Re: foucault, power and authenticity

Gabriel Ash wrote:
> Hi
> I do not know of any direct discussion to ethnicity in Foucault's
> work (doesn't mean there isn't, just my ignorance). However, his
> discussion of sexuality (hist. of sex. vol.1) deals with the relation
> between power and some kind of authentic 'personal identity' that the
> last century connected with freed sexuality. I think some analogy
> can be made. Foucault basically inverts the relations between
> authenticity and power. Where 'the discourse of sex' says: you need
> to enter on an arduous path, fighting immense difficulties (and we
> we'll offer for the job our great institutional support - psychology,
> medicine, education, etc.) in order to find your true self.'
> Foucault claims the real relation is something like: 'you need to
> struggle to find your 'true self' because this gives the institutions
> of power an opportunity to invest your body and your life.'

I'm not sure what you mean by the latter, as institutions of
power need to "invest your body and your life" with something.

Leaving aside the question of what that "something" really is,
I would like to refer to scholarship that addresses the issue of
authenticity in Foucault's writings. As I am not much of a scholar
myself, only an incurable generalist, I can hope to do no better than
by simply quoting that literature, which is an article in *Critical
Review* by Ronald Beiner, "Foucault's Hyper-Liberalism":

(Begin quote)

What matters to Foucault is not whether we opt for a morality
of sexual austerity or a morality with an exactly opposite
content; what matters is, one might say, the cultural
motivation that impels one towards one morality or the other.
The Greeks embraced the ideal of sexual austerity, Foucualt

in order to give their life much more intensity, much
more beauty. In a way it's the same in the twentieth
century when people, in order to get a more beautiful
life , tried to get rid of all the sexual repression
of their society, of their childhood. Gide in Greece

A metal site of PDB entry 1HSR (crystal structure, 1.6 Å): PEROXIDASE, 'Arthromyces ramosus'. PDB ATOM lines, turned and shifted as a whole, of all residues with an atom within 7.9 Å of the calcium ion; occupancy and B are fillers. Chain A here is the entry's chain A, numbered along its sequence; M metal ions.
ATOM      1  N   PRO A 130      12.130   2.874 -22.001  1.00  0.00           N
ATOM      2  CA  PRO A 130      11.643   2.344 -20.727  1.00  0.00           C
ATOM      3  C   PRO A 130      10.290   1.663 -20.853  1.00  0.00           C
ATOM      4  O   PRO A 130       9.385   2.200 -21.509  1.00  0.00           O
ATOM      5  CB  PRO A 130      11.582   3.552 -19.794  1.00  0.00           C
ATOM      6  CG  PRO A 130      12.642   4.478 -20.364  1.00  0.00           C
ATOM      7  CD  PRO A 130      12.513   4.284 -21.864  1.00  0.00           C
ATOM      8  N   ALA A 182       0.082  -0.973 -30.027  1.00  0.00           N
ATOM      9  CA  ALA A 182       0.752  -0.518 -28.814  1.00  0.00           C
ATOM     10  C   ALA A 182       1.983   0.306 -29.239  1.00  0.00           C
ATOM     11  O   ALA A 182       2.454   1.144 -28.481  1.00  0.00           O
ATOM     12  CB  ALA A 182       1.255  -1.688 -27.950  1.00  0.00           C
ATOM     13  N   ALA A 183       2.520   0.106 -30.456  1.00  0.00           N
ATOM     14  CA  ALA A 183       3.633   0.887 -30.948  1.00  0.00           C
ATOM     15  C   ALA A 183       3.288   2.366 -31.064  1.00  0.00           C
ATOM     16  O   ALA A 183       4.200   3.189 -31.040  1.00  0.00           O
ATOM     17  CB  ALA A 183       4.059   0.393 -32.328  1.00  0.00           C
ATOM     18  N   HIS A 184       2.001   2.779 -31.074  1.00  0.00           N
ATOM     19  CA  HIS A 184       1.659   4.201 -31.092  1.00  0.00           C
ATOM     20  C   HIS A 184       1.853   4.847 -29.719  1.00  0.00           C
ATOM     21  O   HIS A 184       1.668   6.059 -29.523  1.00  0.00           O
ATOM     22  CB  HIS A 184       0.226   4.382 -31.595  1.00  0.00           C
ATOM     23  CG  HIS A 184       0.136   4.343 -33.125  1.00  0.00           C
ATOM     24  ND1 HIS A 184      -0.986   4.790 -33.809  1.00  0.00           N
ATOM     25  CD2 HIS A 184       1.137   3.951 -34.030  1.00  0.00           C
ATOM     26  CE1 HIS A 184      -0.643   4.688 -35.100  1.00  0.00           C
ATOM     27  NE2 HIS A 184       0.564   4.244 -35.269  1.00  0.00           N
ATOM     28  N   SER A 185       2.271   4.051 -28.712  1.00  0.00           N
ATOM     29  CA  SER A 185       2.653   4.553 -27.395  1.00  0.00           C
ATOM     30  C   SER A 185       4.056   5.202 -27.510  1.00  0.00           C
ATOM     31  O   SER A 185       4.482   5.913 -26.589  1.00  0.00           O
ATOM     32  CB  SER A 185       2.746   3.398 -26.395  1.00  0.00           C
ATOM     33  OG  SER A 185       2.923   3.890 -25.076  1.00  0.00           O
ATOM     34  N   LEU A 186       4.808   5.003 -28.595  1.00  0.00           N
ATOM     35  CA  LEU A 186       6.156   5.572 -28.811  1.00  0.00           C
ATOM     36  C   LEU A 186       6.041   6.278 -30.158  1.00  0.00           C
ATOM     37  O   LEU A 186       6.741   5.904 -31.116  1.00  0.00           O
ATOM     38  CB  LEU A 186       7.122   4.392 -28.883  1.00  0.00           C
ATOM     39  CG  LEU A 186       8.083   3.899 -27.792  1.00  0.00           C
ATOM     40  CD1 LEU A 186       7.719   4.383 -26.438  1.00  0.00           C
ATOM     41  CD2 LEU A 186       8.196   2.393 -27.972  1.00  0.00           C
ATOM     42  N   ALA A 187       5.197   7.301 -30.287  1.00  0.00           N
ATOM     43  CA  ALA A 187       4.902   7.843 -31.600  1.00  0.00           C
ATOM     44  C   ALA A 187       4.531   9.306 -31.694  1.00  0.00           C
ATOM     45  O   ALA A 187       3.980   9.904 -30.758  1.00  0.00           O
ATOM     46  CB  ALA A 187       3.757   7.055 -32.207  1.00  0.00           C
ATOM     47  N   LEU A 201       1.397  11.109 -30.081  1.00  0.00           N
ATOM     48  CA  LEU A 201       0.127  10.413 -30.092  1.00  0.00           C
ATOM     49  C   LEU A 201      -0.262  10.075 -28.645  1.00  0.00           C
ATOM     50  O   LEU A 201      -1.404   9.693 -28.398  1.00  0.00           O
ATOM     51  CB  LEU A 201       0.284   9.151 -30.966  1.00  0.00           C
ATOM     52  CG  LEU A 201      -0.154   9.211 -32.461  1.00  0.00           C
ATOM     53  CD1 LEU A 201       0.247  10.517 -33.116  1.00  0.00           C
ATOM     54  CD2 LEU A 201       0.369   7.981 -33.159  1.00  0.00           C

would have been an austere philosopher.

(Rabinow, 1984, 394)

(still quoting)

If we follow the Greek example, we are driven towards the
challenge: "Couldn't everyone's life become a work of art?"
(Rabinow, 1984, 350).

Here Foucault's interviewers [Paul Rabinow and Herbert Dreyfus]
raise some very pertinent questions, and Foucault's answers
are extremely illuminating. Rabinow/Dreyfus point out that the
notion of submitting all the details of one's life (how one
eats breakfast, how one has sex) to an art of self-perfection
is actually a California project. Foucault replies that the
problem is that people in California think that there is a
truth about there things that they are capable of
apprehending. Rabinow/Dreyfus then ask whether, if one is
obliged to create oneself "without recourse to knowledge or
universal rules," is this different from Satrean existentialism
(Rabinow 1984,350-51)? In answer, Foucault notes that of
course Sartre *wants* to break with the idea of the self as
something given. But in the end Sartre cannot help coming back
to the idea of a true self: a relation to the self that is
judged to be authentic or inauthentic. The problem with Sartre
is not his existentialism, but his failure to uphold it with
utter consistency. The superiority of Foucault's conception of
"creating ourselves as a work of art" is that, unlike Sartre,
it avoids lapsing back into an ideal of a true self. That is,
it perserveres in the idea of creating oneself *all the way
down* (or to use Rabinow's notion: the idea of *pure*
contingency). Sartre's problem is that he is an inconsistent
existentialist. Rabinow/Dreyfus mention Nietzsche, and
Foucault agrees that his view "is much closer to
Nietzsche's than to Sartre's" (Rabinow 1984, 351). In short,
Foucault's ideal is Sartrean existentialism *minus the appeal
to authenticity*. Only Nietzsche had the courage to descend
into the abyss of the self without hoping to land eventually on
some kind of bedrock--and if Foucault had read certain passages
in Nietzsche (for instance, _Beyond Good and Evil, $230), he
might well have concluded that even Nietzsche occasionally
loses his nerve.

(End quote)


Re: foucault, power and authenticity, Gabriel Ash
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